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. . .

RELEVANT PORTIONS OF THE JOB

SPECIALTY CRITERIA AGREEMENT

ARTICLE XXXV: AMENDMENT PROVISION

This Agreement is subject to amendment, alteration or addition only by subsequent written agreement between and executed by the Village and the Association where mutually agreeable. The waiver of any breach, term or condition of this Agreement by either party shall not constitute a precedent in the future endorsement of all its terms and conditions.

. . .

It is the agreement of the Ashwaubenon Department of Public Safety's Officers Association and the Director of the Department that the attached guidelines and criteria required to fill the Department's Job Specialties will be followed during the assignment of officers to fill these specialties.

It shall also be understood, whereas all specialties require the officers to meet minimum standards (evaluation) for one year prior to accepting a specialty. And that during the time between the last evaluation and the next evaluation (no more than 7 months) an officer has received discipline (not pending) which will result in that officer not meeting standards in any area on the evaluation, that officer may not apply for the specialty position without first going through and passing the appeals process.

. . .

EXEMPTION

Whenever an opening exists in a specialty area, and no officer meeting the minimum requirements to apply for the position is interested in the position, an officer who has met the evaluation standards for one year, however does not meet other minimum requirements, may fill the position upon approval from the Director.

. . .

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APPEALS PROCESS

Whenever an officer who has not met the evaluation standards for one year wishes to apply for a specialty position, he/she needs to make a request for appeal in writing to the Director.

The appeals process will consist of a panel of two supervisors and two association members. These positions will be assigned for a period of one year with options for additional renewals.

The panel will also have at least one alternate in cases of conflict of interest or unavailability at the time needed for disposition of the matter. Upon a request for appeal the panel will convene and gather information from both the officer concerned and his/her supervisor regarding the matter.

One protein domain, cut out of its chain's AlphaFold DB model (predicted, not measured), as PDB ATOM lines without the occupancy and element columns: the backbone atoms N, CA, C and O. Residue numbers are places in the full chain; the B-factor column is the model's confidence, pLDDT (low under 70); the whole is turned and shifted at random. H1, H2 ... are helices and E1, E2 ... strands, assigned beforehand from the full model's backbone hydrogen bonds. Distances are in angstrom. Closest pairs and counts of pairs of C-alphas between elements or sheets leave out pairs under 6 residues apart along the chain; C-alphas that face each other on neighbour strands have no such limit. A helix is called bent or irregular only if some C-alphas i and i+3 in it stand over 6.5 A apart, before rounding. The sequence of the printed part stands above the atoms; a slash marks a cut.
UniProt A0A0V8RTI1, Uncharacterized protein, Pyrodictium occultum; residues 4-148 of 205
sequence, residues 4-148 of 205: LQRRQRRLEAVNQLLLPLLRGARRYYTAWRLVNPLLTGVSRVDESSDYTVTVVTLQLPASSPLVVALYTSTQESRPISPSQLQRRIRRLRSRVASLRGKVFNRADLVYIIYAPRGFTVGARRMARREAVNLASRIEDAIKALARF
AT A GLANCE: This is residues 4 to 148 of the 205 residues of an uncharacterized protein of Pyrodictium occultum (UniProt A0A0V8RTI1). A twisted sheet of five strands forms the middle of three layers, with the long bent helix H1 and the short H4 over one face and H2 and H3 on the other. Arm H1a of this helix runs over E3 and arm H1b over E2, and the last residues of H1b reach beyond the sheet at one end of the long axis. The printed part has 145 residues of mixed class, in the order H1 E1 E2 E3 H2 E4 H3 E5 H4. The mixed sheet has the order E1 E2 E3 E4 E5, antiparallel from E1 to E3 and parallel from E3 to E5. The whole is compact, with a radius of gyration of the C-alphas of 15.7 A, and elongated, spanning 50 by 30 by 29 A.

The panel will then provide a decision regarding the officers request. A vote of at least 3 panel members in favor of the appeal is necessary for the appeal to pass.

Since an officers (sic) personnel file is confidential, the officer must enclose in his/her request for appeal, a statement allowing only the panel, access to documents/paperwork concerning the matter.

JOB SPECIALTY/1997

. . .

Liaison Officer/6th through 12th:

Note: Outside interview

Meet standards for one year; off probation; five years with the department; psychological exam

. . .

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Investigator:

Meet standards for one year; off probation; five years with the department; outside testing/evaluation. 1/

1/ This document was signed by Association President Magestro and Department Director Konopacki on January 30, 1998.

BACKGROUND

The Department of Public Safety (DPS) employs approximately 30 bargaining unit employes (represented by the Union) to perform law enforcement, firefighting, and paramedic/EMT functions. The DPS also employs Investigators and DARE and School Liaison Officers. To fill various openings in the DPS (including Investigator positions), eligibility lists are routinely created, based on the results of testing, interviews and other criteria including years of experience with the DPS. Before 1998, there was a practice that the minimum number of years of experience necessary to receive an Investigator position was three years.

Eligibility lists which were established ranked candidates based on the criteria used. These lists were then used to fill vacant positions which arose over time during the validity of the list, with the highest-ranked candidate on the list who agreed to take the opening. In 1991, 1995 and twice in 1996, the Village considered the viability of an eligibility list used by the DPS. In December, 1991, the Board set a one-year period for retention of the-then-current eligibility list following the promotion of Officer Matson to sergeant. Again, in July, 1995, the Board approved the retention of the same eligibility list for an additional 18 months. In June and September, 1996, the Village Board approved the continued retention and use of the same eligibility list which was then over four years old.

On October 22, 1997, the DPS notified its PSO's that the DPS would be filling an Investigator position vacated by then-Investigator Magestro who had posted for patrol. The notice, received by all PSO's, also included a three-page memo detailing the selection process (which would result in a new eligibility list being created) and also stated as follows:

. . .

. . .All officers of the department with three (3) years Law Enforcement experience (any agency) and off probation are eligible to apply. This position will start on January 1, 1998.